The Cornell Sailing Team dominated their return to competition this weekend, earning first place titles at the King’s Point Women’s and Open Invite. These races marked Lior Lavie’s first collegiate wins as newly-appointed Ted Moore ’71 Director of Cornell Sailing.
In the King’s Point Open, the Red quickly commanded the races. Scoring 22 points in the A division and 54 in the B, Cornell swept the competition with a total of 76 points. The second place team, SUNY Maritime, scored 105 points, giving the Red a clear path to victory.
In the Women’s invite, Cornell raced against six other teams and yet again emerged victorious. Winning both the A and B divisions, the Red pulled ahead with a total of 49 points. UPenn (64) and Hobart William Smith (109) placed second and third, respectively.
Lavie remarked that the team found such success due to the strong foundations formed during practice.
“We’ve been working hard these past couple weeks at home with competitive practices,” Lavie said. “You could definitely see the outcome [of that hard work] and the way the sailors make decisions and react. It’s always nice to start [the season] this way and reconfirm that our hard work can pay off.”
These wins also ushered in the eras of two new members to the coaching staff: Assistant Coach Charlie Knape and Head Coach Lior Lavie. Prior to Cornell, Lavie sailed for eight years as a member of the Israeli national team and coached for over ten years at the club and Olympic development levels.
Lavie served as assistant coach to the team last year, working with the previous head coach, Brain Clancy. Lavie credits the majority of his smooth transition to his time spent learning from Clancy.
“Brian has led this team for 12 years,” said Lavie. “He’s done an amazing job. He was an excellent mentor and leader for the entire team, and for myself. Now that I have transitioned into this new role, I feel prepared and already know how to take care of this team.”
Clancy led the team since 2010, four years before the team was promoted to the varsity level in 2014. During his reign, Clancy coached 10 All-American sailors and led the team to five women’s national championships appearances and five national titles.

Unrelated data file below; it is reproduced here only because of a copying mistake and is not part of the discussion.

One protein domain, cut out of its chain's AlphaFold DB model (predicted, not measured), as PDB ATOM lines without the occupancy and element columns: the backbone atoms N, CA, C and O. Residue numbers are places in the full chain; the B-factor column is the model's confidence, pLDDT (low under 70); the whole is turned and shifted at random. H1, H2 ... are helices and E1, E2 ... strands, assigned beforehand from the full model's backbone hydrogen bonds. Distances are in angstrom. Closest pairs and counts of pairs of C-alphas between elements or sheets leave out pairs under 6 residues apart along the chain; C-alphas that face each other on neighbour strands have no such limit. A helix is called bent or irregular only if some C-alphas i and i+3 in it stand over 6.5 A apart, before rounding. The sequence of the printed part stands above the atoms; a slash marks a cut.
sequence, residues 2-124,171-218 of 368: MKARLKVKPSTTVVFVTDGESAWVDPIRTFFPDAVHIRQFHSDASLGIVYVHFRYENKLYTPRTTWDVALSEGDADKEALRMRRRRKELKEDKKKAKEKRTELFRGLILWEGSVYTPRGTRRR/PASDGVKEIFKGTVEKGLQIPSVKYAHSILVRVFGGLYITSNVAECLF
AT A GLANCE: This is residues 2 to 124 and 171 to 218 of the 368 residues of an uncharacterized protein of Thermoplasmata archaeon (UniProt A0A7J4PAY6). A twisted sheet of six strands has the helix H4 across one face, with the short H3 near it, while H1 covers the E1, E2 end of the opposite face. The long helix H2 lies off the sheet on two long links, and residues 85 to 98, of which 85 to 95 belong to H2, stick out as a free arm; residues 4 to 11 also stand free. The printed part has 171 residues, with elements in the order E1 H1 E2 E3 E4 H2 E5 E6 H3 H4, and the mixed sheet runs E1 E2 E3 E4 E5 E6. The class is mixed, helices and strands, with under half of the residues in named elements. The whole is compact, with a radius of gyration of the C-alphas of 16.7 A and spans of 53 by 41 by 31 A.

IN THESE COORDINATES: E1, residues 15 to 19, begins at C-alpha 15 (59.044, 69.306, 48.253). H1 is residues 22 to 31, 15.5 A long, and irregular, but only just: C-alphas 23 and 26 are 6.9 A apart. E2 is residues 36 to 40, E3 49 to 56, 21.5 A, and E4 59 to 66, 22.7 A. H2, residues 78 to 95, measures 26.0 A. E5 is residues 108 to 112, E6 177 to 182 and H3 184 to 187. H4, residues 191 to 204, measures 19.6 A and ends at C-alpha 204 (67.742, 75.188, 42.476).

Building off of Clancy’s legacy, Lavie has found a close-knit community of athletes, with new friendships formed each week. He mainly attributes the welcoming environment to the upperclassmen who have assumed new leadership roles and connected with younger sailors.
“Our upperclassmen are definitely stepping into their roles,” Lavie said. “They are embracing being the veterans of the team and showing the pathway for a healthy, cohesive environment.”
This year, Cornell is missing two valuable assets from its roster. All-American Brooke Shachoy ’22, who was the 2021-2022 MAISA Athlete Sailor of the Year, graduated last spring. Two-time conference champion, Lillian Myers, also leaves a new absence this season, having taken the year off to train for the Olympics.
However, Lavie ensures that the team will bounce back to fill the new holes.
“The team is the sum of all individuals,” Lavie said. “Those gaps are being filled right away by other leaders of the team who are stepping up. The foundation that Brian started and that we are continuing definitely allows the team to be sustainable and support each other even when we have this departure of athletes.”
For now, Lavie remains optimistic and excited for the upcoming season.
“I am excited by the challenge and motivated by the athletes,” Lavie said. “I couldn’t be more happy than where I am right now with where the team is and all of the support around us.”
The Red will take to the water again at the Faye Bennett Laser Radial in Annapolis, Maryland on Sept. 17 and 18. That same weekend, Cornell will host the Jack Boehringer ’52 Memorial Regatta at its home waters of the Cayuga Lake inlet.